Many of the teachers were very open and claimed that “the fear never goes away”, even with the help of mindfulness skills. However, the volume of the anxiety decreased and the focus on the here and now served as an anchor for active coping.
Finally, the teachers noted the impact of mindfulness training on their role as teachers as well as its influence on their students, in several important aspects of daily conduct in class.
All of the teachers emphasized that following their mindfulness training, their ability to take a step back and not react emotionally to infractions by their students, has become a major force in their professional conduct. Sivan said, “With the help of the training, I have learned to observe my students and their needs and to be more focused on helping them, especially when it comes to the more challenging ones”. Dikla stated, “There is one student in class. Time and again she has tested my boundaries, and at first, the whole class followed her. I told myself, take a deep breath, and be nice to her, although she deserves no such reaction. In the end, I was the one who triumphed!”.
Some of the teachers noted that they aimed to teach their students some of the principles and skills they had acquired during the program, thus implementing one of goals of the second year of training.
Yael explained, “There is this student who tends to act with no concern for the consequences. One day after class, I asked him to practice a breathing technique with me that I had learnt at the training program. He refused at first, but finally agreed. Nowadays, I see him take a breather and relax, before acting out”. Shosh pointed out, “We speak the language of mindfulness in class, emphasizing the need to be attuned to the needs of each student, to stretch a helping hand to those struggling. From a class with raging and arguing students, they have become a calm and cohesive group”. Another aspect noted was acceptance of members of minority groups by the students. Aliza said: “I have an assistant teacher, Nadav, who recently came out of the closet. Prior to my training, the kids used homosexual as an insult. Following the training, I gathered the children with Nadav present, and explained that there was nothing wrong with homosexuals and emphasized the need to accept one another’s lifestyle. The kids now refrain from calling each other homosexuals.” Another example was described by Aviva: “An Ethiopian student joined my class. The school headmaster explained to me that she believed that my pupils, following their familiarity with mindfulness, would accept that student more easily than any other class. She was right, as the other students accepted the Ethiopian girl warmly and helped her integrate quickly”.
The last aspect discussed was an improved ability to help students deal with the stressful security situation, yet noting the need to receive more professional guidance. Naama maintained, “In the second year of the training, I taught them [the students] some breathing skills and we spoke a lot about here and now and on focusing. However, I am not a professional mindfulness guide; there is very little that I can do. To my mind, incorporating mindfulness within the school curriculum, would benefit both students and staff”. The teachers stressed the contribution of the long training, which enabled them to experience mindfulness personally as well as pass it on to their students in some ways; nevertheless they felt that they were not professional enough to teach it actively as part of their class curriculum.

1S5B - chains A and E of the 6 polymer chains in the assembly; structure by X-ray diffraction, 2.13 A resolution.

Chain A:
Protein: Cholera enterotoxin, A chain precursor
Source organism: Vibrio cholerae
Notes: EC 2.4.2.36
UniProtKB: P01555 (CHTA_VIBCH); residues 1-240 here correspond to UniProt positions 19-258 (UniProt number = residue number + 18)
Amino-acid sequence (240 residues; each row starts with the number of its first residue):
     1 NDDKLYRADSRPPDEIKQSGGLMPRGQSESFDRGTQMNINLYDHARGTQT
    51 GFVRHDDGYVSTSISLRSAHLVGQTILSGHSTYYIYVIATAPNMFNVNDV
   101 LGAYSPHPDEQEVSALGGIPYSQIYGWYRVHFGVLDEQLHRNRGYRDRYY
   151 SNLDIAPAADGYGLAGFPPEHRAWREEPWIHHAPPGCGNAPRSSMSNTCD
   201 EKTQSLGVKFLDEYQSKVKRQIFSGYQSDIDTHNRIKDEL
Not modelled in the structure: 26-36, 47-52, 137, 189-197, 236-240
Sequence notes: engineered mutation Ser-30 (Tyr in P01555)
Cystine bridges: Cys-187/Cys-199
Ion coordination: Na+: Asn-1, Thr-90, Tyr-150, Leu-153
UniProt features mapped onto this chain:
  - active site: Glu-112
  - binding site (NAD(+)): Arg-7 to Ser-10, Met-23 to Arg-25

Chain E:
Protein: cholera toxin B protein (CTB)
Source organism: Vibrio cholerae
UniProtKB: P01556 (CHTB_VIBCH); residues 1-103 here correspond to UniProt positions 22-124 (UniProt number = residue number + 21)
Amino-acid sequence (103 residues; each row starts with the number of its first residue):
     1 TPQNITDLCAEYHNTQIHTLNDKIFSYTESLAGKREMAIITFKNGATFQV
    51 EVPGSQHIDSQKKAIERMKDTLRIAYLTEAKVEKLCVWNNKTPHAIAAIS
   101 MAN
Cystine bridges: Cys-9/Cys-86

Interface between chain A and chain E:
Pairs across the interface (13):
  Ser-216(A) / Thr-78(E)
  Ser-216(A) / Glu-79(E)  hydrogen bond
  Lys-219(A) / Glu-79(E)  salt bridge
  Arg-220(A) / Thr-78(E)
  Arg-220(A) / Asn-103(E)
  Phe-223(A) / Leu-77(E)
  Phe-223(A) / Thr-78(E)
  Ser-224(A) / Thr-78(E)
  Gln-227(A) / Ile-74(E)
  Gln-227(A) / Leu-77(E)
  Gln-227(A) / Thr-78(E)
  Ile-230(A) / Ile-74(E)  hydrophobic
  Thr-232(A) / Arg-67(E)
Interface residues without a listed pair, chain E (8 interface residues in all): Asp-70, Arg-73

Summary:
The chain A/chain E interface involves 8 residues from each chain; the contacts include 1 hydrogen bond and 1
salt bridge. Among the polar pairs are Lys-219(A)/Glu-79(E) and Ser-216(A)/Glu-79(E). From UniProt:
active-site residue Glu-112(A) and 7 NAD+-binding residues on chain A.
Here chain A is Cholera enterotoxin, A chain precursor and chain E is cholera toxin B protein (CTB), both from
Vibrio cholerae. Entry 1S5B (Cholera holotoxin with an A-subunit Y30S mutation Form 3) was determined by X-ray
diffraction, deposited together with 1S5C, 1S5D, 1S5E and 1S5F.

In summary, all the teachers suggested that long term mindfulness training could help teachers who live in conflict zones cope with stressful situations, both personally and professionally, and enhance their coping skills and their self-compassion.

4. Discussion

Coping with terror by civilians, especially in the Israeli context, is a subject of ongoing interest to scholars [1,22] who assess problem-focused and emotion-focused coping [3] in the context of living under the threat of terror. The current effort aimed to add to this literature by looking into the effects of mindfulness training, considered to have positive effects among teachers [16,21], and especially among Israeli female teachers living in a conflict zone. In general, the current results corroborate previous suggestion that mindfulness training enhances its practitioners’ ability to assess both the stressors they face and their available resources to handle these stressors in a more serene manner [6]. This means that mindfulness training helps to improve the employment of primary and secondary appraisals.
Following their participation in the training, several changes were noted by the interviewees. First, they indicated that mindfulness training helped them to regulate their fear reactions when under the threat of terror, both at home and at school. In this respect, employment of problem focused coping, instead of emotion focused coping, was attributed to participation in the program. Second, when conducting their relations with their family members, again, problem focused coping was the dominant mode of conduct noted, following the program. This was also the case at school, along with being able to express more compassion toward their students as well as their peers. This finding echoes those previously discussed noting the positive impact of mindfulness training on these aspects of conduct [14,15].